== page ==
• Source: Scopus
20012021

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Research interests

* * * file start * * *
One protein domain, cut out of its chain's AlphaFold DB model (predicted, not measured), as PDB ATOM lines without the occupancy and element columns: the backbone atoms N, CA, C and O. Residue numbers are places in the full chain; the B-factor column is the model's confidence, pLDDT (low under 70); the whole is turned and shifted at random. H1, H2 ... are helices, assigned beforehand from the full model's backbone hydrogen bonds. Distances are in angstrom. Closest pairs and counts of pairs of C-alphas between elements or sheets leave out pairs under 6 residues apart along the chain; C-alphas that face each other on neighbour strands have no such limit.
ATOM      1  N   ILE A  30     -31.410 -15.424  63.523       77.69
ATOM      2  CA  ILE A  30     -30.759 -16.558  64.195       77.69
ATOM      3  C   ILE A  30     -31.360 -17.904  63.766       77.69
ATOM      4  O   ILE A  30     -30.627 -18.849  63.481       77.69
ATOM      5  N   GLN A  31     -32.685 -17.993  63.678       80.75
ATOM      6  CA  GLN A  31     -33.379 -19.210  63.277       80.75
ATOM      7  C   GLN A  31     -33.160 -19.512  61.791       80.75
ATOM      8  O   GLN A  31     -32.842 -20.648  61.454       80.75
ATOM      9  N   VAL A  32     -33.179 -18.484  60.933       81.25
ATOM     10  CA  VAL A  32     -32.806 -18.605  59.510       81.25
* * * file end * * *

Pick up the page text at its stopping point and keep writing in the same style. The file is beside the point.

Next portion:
The principle goal of our lab is to use genomic and molecular biology techniques to improve outcomes for patients with acute myeloid leukemia (AML) and other hematopoietic malignancies. We are currently pursuing three projects that focus on different aspects of leukemia pathogenesis, diagnosis, and treatment. In the first project, we are studying the role of the transcription factor WT1 in hematologic malignancies. Expressed widely during development, WT1 is not normally expressed in hematopoietic cells, however it is expressed at high levels in a wide range of blood cancers. In addition, roughly 10% of patients with AML have mutations in WT1, and up to 25% of patients with Acute promyelocytic leukemia (a subtype of AML associated with the PML-RARA fusion mutation) have co-occuring mutations in WT1, suggesting that WT1 mutations may also contribute to disease progression in these cases. Through lentiviral overexpression and CRISPR-mediated gene disruption, we have generated gain and loss-of-function models of WT1 in both mouse and human hematopoietic progenitor cells (HPC). Interestingly, we have observed that introduction of PML-RARA and a wide range of other leukemia-associated mutations in HPC leads to a rapid and robust activation of WT1 expression in these cells, suggesting that WT1 activation may be an early event in leukemia progression. Our second project is a clinical-translational project testing whether a sensitive, next-generation sequencing platform can predict leukemia relapse after transplantation before it becomes clinically evident. In a preliminary experiment using a PCR amplicon sequencing approach, leukemic variants could be detected in bone marrow samples obtained ~6 months before clinical relapse. To extend these studies, we have made use of an institutional, clinically validated error-corrected sequencing platform (Haloplex, Illumina) to test if AML relapse after transplantation can be detected with improved lead time compared to single tandem repeat (STR) testing, the method used for early detection of relapse at the majority of centers. We are currently testing this approach retrospectively on samples from 40 patients who relapsed after transplant and 40 non-relapsed controls. Finally, the third main project builds on our recent observation that in AML cells from patients relapsing after hematopoietic stem cell transplant (HCT), a number of immune genes are significantly dysregulated, including genes involved in innate immunity, cell trafficking and adhesion, and-strikingly-genes encoding MHC class II (MHCII). Since HCT is considered to work in part through donor T cell reactivity toward recipient hematopoietic cells (the "graft-versus-leukemia" effect), downregulation of MHCII and loss of antigen presentation by AML cells to donor T cells may contribute to AML relapse after HCT. Consistent with this, AML samples from patients who relapsed after stem cell transplantation with low MHCII expression failed to stimulate third-party donor T cells in vitro, in contrast to relapse AML cells with normal MHCII expression. Intriguingly, we observed decreased expression of CIITA, a transcriptional transactivator that regulates MHCII genes, associated with increased DNA methylation in a CIITA regulatory region in intron 1, suggesting a model wherein epigenetic changes in the CIITA locus that occur after transplantation leads to downregulation of MHCII genes, contributing to relapse. Most importantly, downregulation of CIITA and MHCII genes was reversible after treatment with interferon gamma, suggesting a therapeutic strategy to restore MHCII expression and AML cell sensitivity to the graft-versus-leukemia effect. Currently, we are using mouse models of allogeneic stem cell transplantation to test the effect of CIITA overexpression and deletion on MHCII expression and the graft-versus-leukemia effect. Finally, we are testing whether restoration of MHCII expression on relapsed AML cells restores sensitivity to donor T cells in a pre-clinical, mouse xenograft model of AML. Future experiments will make use of these models to explore the roles of innate immune and cell adhesion genes in posttransplantation relapse.

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